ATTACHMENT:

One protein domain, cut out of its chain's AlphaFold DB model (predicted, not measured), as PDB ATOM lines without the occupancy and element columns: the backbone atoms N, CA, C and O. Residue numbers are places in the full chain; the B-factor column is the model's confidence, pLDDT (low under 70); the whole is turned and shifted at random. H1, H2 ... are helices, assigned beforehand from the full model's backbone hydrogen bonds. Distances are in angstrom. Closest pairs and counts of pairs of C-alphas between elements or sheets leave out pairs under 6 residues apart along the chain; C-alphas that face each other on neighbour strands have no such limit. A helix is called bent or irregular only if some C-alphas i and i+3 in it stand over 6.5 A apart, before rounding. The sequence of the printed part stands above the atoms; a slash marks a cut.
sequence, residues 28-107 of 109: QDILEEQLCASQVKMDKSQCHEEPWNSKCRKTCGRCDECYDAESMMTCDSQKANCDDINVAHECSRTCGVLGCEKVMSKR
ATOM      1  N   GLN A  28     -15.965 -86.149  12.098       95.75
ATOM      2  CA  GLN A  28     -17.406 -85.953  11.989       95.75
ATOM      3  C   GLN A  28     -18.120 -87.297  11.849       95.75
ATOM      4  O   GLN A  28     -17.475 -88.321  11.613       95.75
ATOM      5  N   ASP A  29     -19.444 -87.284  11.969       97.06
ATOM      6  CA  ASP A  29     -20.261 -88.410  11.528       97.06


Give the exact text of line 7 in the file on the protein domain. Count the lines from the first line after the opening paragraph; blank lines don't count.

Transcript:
ATOM      6  CA  ASP A  29     -20.261 -88.410  11.528       97.06